The cabins and chalet at Headwaters Eco Lodge are shining examples of sustainable and immersive design. It was built in accordance with the Living Building Challenge—the Earth’s most rigorous building standard—which moves away from being “less bad” toward true regenerative design. Cozy private cabins were constructed with non-toxic materials and showcase the artwork of local and national artisans.
Headwaters Eco Lodge generates more energy than they need from solar panels, operates within the local water balance, uses 50% less energy and water than similarly sized properties, and minimizes and manages its own waste. It’s all in support of their larger mission to create a space that optimizes health and well-being through restoring relationships with nature. Guests come for the “unforgettable immersive experiences” offered by the verdant mountain trails, pristine glacier-fed lakes, and meandering river valleys of Mt Aspiring National Park—all in a way that protects this delicate ecosystem.
To help guests connect with nature, Headwaters have curated experience-based packages that include activities intrinsic to the region. Guests can explore the backcountry by heli hiking, skiing, biking, and rafting, or simply relax at the spa and enjoy sumptuous garden-to-table dining—or do it all!
DistrictHive Podtel, International
DistrictHive Podtel thinks outside the box with self-contained boxed accommodations. Tiny-home constructions feature windowed walls that completely immerse you within a pristine natural environment.
Billed as an autonomous human-recharging sanctuary, each podtel is eco-friendly, off-grid, and carbon neutral, and utilizes solar power, converts humidity to water, and incinerates waste. There is no centralized lobby since podtels are found around the world (head office is in Portugal) but the concierge is always at your fingertips via the app, which is also used to control the air-conditioning, lighting, and even aromas.
While these tiny podtels are efficient, they’re not basic. On-site dining? Simply log onto the app to access 12 food and drink dispensers onsite—make your selections and pay online. Spa services? Enjoy the outdoor anti-gravity flotation tank or the bean bag stargazing deck! Ultra-modern, minimalist, functional, sustainable, and immersed in nature—we feel recharged already.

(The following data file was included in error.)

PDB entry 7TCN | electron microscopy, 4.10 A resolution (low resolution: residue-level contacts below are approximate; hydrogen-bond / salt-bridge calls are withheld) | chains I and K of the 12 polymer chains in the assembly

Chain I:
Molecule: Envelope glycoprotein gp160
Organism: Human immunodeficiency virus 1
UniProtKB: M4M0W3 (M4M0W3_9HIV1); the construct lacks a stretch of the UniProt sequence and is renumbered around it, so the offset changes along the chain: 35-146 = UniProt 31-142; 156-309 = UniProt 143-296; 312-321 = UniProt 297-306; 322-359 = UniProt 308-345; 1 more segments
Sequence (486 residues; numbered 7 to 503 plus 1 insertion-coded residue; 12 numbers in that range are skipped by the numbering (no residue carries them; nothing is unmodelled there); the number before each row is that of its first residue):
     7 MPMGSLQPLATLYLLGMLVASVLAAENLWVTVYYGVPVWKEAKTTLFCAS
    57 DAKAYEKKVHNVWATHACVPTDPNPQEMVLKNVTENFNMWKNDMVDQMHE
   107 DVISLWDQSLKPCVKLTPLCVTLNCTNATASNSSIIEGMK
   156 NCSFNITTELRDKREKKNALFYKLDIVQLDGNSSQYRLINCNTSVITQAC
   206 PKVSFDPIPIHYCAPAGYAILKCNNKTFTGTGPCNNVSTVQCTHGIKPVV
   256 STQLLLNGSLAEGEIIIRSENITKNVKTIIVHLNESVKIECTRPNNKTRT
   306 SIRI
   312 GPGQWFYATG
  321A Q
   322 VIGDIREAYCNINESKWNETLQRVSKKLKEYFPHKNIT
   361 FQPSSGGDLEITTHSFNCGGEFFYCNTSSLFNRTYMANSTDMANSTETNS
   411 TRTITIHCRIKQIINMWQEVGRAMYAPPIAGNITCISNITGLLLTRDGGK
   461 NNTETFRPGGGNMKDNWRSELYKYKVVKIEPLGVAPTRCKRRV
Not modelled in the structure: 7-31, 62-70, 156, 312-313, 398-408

Klahoose Wilderness Resort, Canada
This special resort is owned and operated by the Klahoose people on Indigenous land within Desolation Sound and the Toba Inlet at the edge of the Great Bear Rain Forest on Canada’s west coast. Accessible only by boat or seaplane, Klahoose Wilderness Resort allows guests to truly get away from it all and immerse themselves in the traditional culture that is inseparable from the region’s pristine landscape and wildlife.
Completely off-grid producing its own hydropower, the resort exists to preserve and conserve the land and ocean while supporting the local economy and community. They even have a tourism-career mentorship program for Indigenous youth.
You’ll never forget where you are, surrounded by stunning views from the waterfront cedar-built lodge and cabins. You may never want to leave your serene room, except to experience bear watching, pristine-lake fishing, eco-adventure boat tours to see whales, and foraging nature walks. It’s fair to say you’ll never look at the natural world the same again.
The hospitality industry is at the forefront of innovation and we’re inspired by these properties that create accommodations that are not only ecologically sound but are a refuge as well. While your hotel may not be situated in the middle of nature, there are opportunities in any landscape to highlight the natural environment and support sustainable practices—whether it’s through local eco-tours and farm-to-table dining or technological innovations. Sustainability is in the very definition of hospitality, after all!